PetaPixel

Photographer Brings the Landscapes of the Brothers Grimm to Life in Haunting Photos

Allee Niederbayern

People familiar with the Brother’s Grimm fairy tales know that the Disney versions of many of these tales were rather less dark than the original, broody, oh-my-goodness-did-that-just-happen-in-a-fiary-tale versions.

The photographs in German photographer Kilian Schoenberger‘s series Brothers Grimm’s Homeland represent the latter universe: a foggy, dark, ominous place where the next footfall you hear might send you running.

Schoenberger was inspired to create the series by his own childhood home. Growing up with a thick woodland right in his backyard, magically haunted landscapes always held a draw for him. It’s also what he feels society is pining for on some level.

“I think there is a deep longing for tranquil naturalness among people in our technology-driven environment,” he tells SLR Lounge. “Therefore I don’t want to show just portrayals of natural scenes — I want to create visually accessible places where the visitor can virtually put his mind at rest.”

These photo illustrations were all shot in rural remote areas of Middle Europe, using a Canon 5D Mark II attached to either a Canon 24mm TSE or a Canon 17mm TSE:

Böhmerwald Sumava

Buchenwald Rheinland

Burgruine Flossenbürg

Burgruine Oberpfalz

Hochmoor

Lusen Bayerischer Wald

Mühle Oberpfälzer Wald

National Park Sumava Bayerischer Wald Waldsterben

Naturwald Ostbayern (1)

Naturwald Ostbayern (2)

Naturwald Ostbayern (3)

Waldkapelle Böhmerwald

Wasserfall Luxenburg

The images are impressive enough on their own, and would be a testament to the skill of any photographer who captured them, but they become even more impressive when you find out that Schoenberger is color blind.

It’s both a blessing and a curse. Although he admits that he has to have a friend check the colors in every one of his images before he goes to print, he explains to My Modern Met that it’s also a benefit. “I don’t have to separate singular colors visually and can totally concentrate on the structure for a convincing image composition.”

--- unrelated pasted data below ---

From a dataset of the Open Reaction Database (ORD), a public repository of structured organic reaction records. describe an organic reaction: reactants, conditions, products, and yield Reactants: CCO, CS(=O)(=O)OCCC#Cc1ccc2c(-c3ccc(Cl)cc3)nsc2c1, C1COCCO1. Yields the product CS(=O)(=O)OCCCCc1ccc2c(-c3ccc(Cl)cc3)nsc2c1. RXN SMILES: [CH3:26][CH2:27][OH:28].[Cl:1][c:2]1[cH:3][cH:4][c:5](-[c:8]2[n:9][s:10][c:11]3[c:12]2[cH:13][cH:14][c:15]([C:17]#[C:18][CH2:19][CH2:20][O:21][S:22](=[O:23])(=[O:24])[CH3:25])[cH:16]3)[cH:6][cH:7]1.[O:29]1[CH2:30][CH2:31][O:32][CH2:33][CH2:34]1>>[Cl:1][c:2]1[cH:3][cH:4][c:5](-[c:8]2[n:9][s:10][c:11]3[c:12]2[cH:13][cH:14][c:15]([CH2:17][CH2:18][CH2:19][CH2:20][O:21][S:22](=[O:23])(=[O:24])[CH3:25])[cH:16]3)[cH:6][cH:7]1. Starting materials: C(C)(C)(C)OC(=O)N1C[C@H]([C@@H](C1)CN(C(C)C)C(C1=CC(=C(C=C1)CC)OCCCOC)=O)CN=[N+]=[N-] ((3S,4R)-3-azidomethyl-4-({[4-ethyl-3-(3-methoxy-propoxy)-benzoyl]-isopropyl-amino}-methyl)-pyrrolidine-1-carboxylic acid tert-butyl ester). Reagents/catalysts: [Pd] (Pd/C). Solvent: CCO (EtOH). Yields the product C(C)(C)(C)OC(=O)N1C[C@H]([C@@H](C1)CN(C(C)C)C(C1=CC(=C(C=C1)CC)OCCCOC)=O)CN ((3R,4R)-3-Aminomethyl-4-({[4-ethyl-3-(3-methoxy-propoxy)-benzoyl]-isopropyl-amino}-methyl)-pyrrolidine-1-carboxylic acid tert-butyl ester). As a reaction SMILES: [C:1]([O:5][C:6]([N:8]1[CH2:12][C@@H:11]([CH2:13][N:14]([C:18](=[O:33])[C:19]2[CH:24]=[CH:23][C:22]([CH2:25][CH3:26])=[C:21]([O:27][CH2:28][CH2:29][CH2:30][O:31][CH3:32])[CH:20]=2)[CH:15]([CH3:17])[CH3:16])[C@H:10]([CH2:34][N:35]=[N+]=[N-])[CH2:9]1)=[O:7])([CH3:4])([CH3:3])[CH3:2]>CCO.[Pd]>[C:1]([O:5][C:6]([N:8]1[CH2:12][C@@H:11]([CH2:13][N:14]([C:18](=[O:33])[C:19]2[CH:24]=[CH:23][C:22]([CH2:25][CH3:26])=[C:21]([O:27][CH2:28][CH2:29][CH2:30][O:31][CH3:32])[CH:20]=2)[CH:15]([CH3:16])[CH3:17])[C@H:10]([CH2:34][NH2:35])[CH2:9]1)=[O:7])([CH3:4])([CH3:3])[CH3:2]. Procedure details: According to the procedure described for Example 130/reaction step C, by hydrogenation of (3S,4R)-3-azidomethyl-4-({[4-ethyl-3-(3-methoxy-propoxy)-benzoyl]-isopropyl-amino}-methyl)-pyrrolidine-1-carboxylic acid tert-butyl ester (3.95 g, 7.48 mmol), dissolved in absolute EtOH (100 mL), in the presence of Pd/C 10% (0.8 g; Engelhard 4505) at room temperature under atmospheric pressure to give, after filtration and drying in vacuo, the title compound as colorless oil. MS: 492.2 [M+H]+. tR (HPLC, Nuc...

To see more of Schoenberger’s impressive work — and believe us, there is a lot more where this came from — head over to his website or Facebook page by following the corresponding links.

(via My Modern Met)


Image credits: Photographs by Kilian Schoenberger and used with permission.


 
Get the hottest photo stories delivered to your inbox.
Get a daily digest of the latest headlines:
  • http://www.kurtlanger.com/ Kurt Langer

    Beautiful!

  • Mirrorless Forums

    Wow… thats all amazing… i would love to get the exact names of locations…great work by the way…

  • Jonathan Maniago

    As a colorblind person myself, I’ve never really thought of the condition as a significant impediment. Heck, people have been shooting striking photographs before color film was even invented.

  • Erick

    A color deficiency doesn’t mean you don’t see colors completely. He is a great artist in my book but I’ve never heard or read that one person couldn’t take great photographs because of a color deficiency. Is kind of irrelevant.

  • Jonathan Maniago

    Imagine getting there only to find ” #noshittyphotos” spray-painted on the forest floor.

  • SaveTheWorldGetTheGirl

    I think some people misunderstand “color-blind” as thinking it means people are only able to see black and white.

    I believe the statistic of men having some form of color deficiency is actually rather high, something like 60%, iirc. Women seem to fair much better. I definitely wouldn’t consider it a big handicap.

  • harumph

    Not to mention that “color-blindness” is a catch-all term that covers the entire rang of color perception deficiencies. Most people only have trouble with a small range of the spectrum, and they would still be classified as color blind. The photographer’s quote implies that he has total color blindness. If that’s the case, then the most obvious question would be why doesn’t he just shoot black and white? For me personally, if I couldn’t see any color, then there would be no reason for me to print color photos.

  • Mirrorless Forums

    But you wouldn’t be labelled as ‘colorblind’ for such low level or something not significant

  • Mirrorless Forums

    You think them as painted stuff???